Gourds, Gourds, Gourds: A Motely Patch

“OOOOOOOOOHHH!” Henry yells.

He beats on a smooth, brown-stemmed pumpkin like a bongo drum. Following his drum solo, he shuffles his toddler self to the next pile; his eyes widen and fists shake. Pumpkins!

Pumpkins pepper the front lawn of J.T. Moore Middle School. Adults and children meander in the patch, while traffic hums from the nearby intersection. One knee after another, Henry ascends a pile of the round, ribbed members of the squash family. I grab him before him tumbles down the orange mountain. On a scale from one to ten, Henry is operating at a 13.7 in the patch. I fear he will burst a blood vessel, but who has time to worry about blood vessels when surrounded by palates of interesting fruits? (Yep, pumpkins are technically fruits.)

Did I mention gourds? Gourds, gourds, gourds! There are more gourd varieties this year than flavors of Oreos. I WANT a goose-necked gourd. I love their curvy necks and fading green skin. If given the funds, I would purchase hundreds and design gourd sculptures in my front lawn. I would build a gourd replica of Egypt’s pyramids, a replica of the Alamo, and a gourd replica of Graceland. Since I live in Nashville, I feel obligated to create a gourd replica of our replica of the Parthenon. Question: Do you know if Nashville enforces a gourd limit per front lawn? If so, please page my beeper at 4789297.

Alright, let’s get down to business. We need a pumpkin. Actually, my wife and I desire a pumpkin, but Henry does not see things the same way. He came to the patch to play with a metal wagon; the cart reserved for customers to haul their loads. Henry eyes and circles the wagon like a sports car on a dealership lot. First things first, he squats to inspect the rubber wheels. Next, he lifts the long, black handle and leans backwards (all twenty-five pounds) to set the wagon in motion. He travels at a rate of six inches per hour across the patch.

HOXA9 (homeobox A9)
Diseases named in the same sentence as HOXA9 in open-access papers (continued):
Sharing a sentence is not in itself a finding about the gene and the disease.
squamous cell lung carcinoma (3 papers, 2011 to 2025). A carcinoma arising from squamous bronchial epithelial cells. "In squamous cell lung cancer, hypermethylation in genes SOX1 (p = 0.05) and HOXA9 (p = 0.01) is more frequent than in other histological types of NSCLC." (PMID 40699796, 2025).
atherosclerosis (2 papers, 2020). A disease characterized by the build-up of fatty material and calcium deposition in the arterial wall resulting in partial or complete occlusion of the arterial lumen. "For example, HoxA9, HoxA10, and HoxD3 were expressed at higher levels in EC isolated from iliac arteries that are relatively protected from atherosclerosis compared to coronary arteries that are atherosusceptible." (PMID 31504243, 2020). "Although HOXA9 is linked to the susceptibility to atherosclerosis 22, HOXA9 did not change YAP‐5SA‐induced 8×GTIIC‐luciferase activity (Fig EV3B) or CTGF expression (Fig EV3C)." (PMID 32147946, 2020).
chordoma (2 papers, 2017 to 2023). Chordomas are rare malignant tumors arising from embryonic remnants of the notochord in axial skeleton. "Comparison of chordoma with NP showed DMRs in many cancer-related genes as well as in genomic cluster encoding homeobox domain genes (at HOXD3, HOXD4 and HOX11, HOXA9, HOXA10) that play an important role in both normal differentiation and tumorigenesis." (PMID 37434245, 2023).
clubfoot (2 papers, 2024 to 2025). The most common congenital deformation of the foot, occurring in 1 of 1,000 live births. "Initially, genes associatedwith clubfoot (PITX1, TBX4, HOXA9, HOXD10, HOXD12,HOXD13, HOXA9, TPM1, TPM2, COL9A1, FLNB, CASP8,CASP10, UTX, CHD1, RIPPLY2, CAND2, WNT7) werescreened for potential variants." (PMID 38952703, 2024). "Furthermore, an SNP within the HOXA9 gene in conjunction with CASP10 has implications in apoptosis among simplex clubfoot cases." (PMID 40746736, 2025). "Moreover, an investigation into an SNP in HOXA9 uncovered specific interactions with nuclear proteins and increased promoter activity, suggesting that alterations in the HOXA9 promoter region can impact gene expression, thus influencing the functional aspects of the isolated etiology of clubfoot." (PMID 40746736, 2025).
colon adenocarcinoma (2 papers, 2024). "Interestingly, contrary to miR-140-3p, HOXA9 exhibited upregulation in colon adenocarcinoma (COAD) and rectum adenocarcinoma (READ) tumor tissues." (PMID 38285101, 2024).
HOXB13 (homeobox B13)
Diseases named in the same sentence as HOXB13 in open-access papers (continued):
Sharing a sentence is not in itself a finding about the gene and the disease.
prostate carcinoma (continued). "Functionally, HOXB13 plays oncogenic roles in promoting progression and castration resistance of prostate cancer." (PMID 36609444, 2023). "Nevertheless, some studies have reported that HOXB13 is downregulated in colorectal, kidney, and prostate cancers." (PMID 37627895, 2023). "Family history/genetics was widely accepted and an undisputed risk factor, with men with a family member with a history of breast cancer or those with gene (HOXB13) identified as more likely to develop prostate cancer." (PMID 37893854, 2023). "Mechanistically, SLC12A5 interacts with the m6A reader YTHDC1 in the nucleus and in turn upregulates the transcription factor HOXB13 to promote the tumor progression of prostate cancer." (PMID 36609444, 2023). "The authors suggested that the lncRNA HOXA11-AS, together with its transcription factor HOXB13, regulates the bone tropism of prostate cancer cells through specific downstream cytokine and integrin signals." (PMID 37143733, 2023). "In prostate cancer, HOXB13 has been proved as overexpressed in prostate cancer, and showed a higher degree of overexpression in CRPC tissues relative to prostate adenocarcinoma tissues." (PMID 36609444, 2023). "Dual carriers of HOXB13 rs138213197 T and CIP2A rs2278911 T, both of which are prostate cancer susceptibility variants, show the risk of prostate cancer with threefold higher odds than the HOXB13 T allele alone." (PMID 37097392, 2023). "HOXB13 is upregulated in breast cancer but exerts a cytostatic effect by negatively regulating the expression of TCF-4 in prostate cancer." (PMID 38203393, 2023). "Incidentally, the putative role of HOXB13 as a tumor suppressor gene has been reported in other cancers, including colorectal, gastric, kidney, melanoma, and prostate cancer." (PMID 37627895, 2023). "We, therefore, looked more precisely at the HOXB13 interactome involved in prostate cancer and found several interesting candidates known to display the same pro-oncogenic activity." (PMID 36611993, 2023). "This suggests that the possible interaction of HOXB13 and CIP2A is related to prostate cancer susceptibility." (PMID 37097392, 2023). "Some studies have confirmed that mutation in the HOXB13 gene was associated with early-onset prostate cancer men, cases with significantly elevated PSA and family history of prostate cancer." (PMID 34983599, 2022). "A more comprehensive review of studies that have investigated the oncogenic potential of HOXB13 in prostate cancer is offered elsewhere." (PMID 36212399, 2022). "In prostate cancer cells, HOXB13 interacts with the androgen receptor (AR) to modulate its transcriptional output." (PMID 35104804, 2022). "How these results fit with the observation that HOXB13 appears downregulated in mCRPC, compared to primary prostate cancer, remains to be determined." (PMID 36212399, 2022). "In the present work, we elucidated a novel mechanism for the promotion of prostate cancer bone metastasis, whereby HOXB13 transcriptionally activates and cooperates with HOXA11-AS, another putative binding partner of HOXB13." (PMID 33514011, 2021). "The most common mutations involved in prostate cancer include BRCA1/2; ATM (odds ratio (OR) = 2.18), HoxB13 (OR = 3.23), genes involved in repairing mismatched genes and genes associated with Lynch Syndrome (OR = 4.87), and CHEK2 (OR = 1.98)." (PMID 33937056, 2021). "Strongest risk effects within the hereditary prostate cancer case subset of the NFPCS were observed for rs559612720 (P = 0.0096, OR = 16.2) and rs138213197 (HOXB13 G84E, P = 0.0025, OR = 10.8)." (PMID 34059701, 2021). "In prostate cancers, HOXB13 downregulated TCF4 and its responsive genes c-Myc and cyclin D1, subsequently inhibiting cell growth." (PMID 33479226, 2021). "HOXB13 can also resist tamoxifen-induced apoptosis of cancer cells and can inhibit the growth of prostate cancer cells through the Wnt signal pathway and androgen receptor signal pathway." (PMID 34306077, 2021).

I am confident my wife will locate an attractive pumpkin. While she searches, I feel a tractor beam pulling me towards the hybrid pumpkins (another popular patch item this year). The hybrids are so darn pretty!  Their shades of grey, blue, and red are amplified by the endless orange. Although, I can’t imagine carving a fierce face into a pastel pumpkin. Truth be told, they are a better fit for a autumn scene at Pottery Barn than your front doorstep.  Just sayin’.

Alert:  Pinterest is crashing right now because too many soccer moms are pinning pictures of hybrid pumpkins attached with craft instructions. Stop the pastel insanity!

Pumpkins, more than anything else, give Halloween its character. Purchasing, carving, and lighting them infuses the autumn with magic. The trip to the local patch with hyped-up kids to acquire a humble member of the squash family acts as a ritual. It marks time, provides meaning, and draws us closer together as families and communities. Removing their innards, squishing the slimy seeds, and designing goofy faces IS Halloween.

Note:  I can’t get this song out of my head. Pumpkin in the morning, pumpkin in the evening, pumpkin at supper time. Seriously, its lodged in my brain. I’m embarrassed to admit it. I think it was inspired by this evil Bagel Bites commercial (circa 1996).

We found a pumpkin. A beautiful, orange squash to carve and call our own. I named it Bocephus in honor of Hank Williams Jr., the legendary country music singer and mega redneck. Why? I don’t know. It felt right. Not only did we purchase a well-shaped pumpkin, but we splurged and took home a couple of hybrids, gourds, and mini-pumpkins.  They offer payment plans at our patch, so we signed up.